High-energy gigs and a cheeky sense of humour are trademarks of indie alternative rockers Brixton Alley. The band has been making waves on the Australian music scene since 2019, despite recurrent, enduring Covid lockdowns.
But the band was not born in the Bungle Bungles or Wooloomooloo. Hailing from the English Cotswolds, the Brixton Alley boys are as British as queueing. They're whinging poms, to use the antipodean vernacular.
Formed in 2016, the band comprises brothers Alex Wells on drums and Ben Wells on bass and vocals, with best mate and guitarist Jonny Magro on lead vocals.
In 2019, largely on a whim, this very English band relocated lock, stock, and barrel to Melbourne, Australia. Three years later, the boy have just released new single 'Happy Isn't Possible' and have performed their hundredth gig in Oz.
There’s more to Brixton Alley than meets the eye. The boys work hard to cultivate a playful, chaotic persona, but it’s clear that nothing has been left to chance.
The band has incredible stage presence. Charismatic guitarist Jonny looks suitably dapper as he stalks the stage in his signature crushed velvet jacket that has allegedly never been washed.
Quick to diminish their achievements – so self-deprecating, so English – the Brixton Alley boys are accomplished musicians with a setlist of impressively infectious songs and a well-deserved reputation for putting on a great show.
With Vegemite sandwiches in hand, we spoke via Zoom with bassist Ben to learn more about the band, the new track, what led them to a land down under, and what they miss most about good ol' Blighty.
Please describe Brixton Alley, for those who haven’t heard you.
We’re kind of like early Arctic Monkeys - but with fewer chords. We have messy riffs and catchy melodies, with good stage performances to get people going.
Our influences as a band are the likes of Green Day, Rancid, Arctic Monkeys, of course. As well as Highly Suspect, and Jamie T. And Catfish and the Bottlemen.
How did you each get started in music?
Alex played drums when we were kids, and then I got a guitar when I was about 9. Jonny was doing the same thing at the same time – we even had the same guitar teacher a one point – but we never actually met till we went to college.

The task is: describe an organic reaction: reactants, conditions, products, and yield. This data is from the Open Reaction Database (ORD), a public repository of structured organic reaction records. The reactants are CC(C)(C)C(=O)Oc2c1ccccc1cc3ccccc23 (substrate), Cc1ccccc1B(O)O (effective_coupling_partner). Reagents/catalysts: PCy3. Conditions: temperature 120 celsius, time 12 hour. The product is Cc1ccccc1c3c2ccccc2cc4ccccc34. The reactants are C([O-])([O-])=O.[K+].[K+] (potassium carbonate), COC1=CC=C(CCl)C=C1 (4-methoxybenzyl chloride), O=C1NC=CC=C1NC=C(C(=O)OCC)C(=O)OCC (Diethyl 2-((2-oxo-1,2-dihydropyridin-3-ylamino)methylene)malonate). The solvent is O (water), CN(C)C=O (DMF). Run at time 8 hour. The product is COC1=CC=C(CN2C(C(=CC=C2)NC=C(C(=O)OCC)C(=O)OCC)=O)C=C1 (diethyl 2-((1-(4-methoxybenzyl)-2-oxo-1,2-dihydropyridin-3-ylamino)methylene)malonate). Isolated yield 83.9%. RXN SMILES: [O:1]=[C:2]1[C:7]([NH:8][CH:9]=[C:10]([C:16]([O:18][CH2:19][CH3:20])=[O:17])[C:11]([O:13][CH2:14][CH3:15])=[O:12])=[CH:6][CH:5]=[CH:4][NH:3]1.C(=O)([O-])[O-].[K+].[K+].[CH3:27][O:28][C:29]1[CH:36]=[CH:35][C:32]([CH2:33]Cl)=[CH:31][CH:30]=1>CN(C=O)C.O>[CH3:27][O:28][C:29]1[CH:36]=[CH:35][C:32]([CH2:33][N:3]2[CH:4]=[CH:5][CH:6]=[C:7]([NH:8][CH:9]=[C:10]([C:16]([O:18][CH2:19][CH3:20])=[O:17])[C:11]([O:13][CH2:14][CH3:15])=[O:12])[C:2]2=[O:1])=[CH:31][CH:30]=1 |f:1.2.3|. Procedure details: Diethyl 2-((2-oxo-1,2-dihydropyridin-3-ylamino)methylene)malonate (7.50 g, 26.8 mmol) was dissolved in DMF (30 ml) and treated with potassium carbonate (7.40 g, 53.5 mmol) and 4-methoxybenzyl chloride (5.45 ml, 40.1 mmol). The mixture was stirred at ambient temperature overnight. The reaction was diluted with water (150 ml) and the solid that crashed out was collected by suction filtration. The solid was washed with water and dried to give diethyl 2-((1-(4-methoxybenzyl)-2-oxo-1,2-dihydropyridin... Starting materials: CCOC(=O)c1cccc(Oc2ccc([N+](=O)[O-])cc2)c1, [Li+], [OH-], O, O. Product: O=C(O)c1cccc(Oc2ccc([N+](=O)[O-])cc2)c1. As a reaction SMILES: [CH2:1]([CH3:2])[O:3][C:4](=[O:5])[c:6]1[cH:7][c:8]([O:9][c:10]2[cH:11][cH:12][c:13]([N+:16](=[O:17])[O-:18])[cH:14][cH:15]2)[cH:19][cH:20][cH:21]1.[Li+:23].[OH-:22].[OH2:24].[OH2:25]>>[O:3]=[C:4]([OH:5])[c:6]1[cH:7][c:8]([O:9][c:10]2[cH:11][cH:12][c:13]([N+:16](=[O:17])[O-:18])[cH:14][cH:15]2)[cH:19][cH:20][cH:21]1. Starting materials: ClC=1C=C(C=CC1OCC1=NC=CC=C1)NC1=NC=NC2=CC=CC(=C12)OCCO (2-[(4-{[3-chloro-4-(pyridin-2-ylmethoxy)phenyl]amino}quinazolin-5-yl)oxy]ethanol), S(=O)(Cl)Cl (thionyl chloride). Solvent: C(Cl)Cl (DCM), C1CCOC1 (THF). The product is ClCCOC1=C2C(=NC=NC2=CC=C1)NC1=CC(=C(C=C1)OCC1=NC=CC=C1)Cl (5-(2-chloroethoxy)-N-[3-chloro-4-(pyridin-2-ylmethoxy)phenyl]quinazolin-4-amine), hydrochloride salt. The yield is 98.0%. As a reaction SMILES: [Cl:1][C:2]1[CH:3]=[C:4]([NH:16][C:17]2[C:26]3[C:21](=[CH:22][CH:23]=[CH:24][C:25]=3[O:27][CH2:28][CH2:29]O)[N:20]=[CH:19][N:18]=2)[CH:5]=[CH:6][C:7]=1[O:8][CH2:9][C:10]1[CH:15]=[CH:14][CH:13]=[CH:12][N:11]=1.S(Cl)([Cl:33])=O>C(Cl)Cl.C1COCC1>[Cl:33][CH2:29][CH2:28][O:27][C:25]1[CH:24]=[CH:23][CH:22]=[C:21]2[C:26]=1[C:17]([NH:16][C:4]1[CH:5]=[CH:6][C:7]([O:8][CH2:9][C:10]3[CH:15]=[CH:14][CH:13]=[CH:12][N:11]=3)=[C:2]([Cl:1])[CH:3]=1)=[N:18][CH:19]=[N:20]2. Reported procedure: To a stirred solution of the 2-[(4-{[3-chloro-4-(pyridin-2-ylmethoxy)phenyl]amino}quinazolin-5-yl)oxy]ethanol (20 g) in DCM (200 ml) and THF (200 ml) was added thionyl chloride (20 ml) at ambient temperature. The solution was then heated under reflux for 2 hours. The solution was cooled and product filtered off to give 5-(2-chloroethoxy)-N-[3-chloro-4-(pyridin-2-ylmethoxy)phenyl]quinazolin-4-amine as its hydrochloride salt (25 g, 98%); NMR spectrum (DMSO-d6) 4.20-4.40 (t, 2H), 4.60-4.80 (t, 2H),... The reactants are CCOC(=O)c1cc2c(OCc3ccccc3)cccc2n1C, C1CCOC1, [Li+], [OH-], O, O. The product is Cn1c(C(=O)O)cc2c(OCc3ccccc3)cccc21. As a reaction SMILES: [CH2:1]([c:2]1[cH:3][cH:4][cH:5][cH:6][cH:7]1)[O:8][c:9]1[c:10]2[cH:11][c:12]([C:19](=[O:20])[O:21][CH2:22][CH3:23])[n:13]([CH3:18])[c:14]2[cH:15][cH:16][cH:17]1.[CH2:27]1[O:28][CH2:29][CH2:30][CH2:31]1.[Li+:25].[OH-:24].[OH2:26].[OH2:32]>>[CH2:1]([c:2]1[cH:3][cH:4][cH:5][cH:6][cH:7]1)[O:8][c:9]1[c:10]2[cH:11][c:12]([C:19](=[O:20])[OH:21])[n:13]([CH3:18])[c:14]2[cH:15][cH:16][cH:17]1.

Then we started playing together and writing shitty pop songs, and then we got Alex in to drum along with them.
Where did the band name come from?
It’s taken from a song we wrote - 'Simple Sally' - about a prostitute. There was another option too, but I can’t remember what that was now. We flipped a coin over a pint in Wetherspoon’s and that’s how we chose it. That was 2016.
Can you remember your first gig together?
Of course! Our first ever gig was in Worcester. We thought we needed a ritual before we went on stage. As we were thinking of what we could do, we noticed a playing card stuck in the gutter. It was the five of spades. We picked it up and to this day we kiss it before we play every show.
If only it had been the ten of clubs! How did three English lads end up in Australia?
Well, we came here for a week's holiday and to play some gigs with our label. We loved it so much out here we decided to move. So, three months later, we’d packed up our lives, said our goodbyes, and off we went.
What were those first days in Oz like?
Exciting, but also a complete shit show! The downside of moving so quickly was we had no time to save money, and we still had leases on apartments to pay, and bills, and all sorts of rubbish like that.
It meant we had about £400 to furnish a two-bedroom flat and get all the utensils and everything we needed, which amazingly we managed to do.
We got a whole lot of free stuff from Facebook Marketplace and still had money left over to go and have some celebratory pints.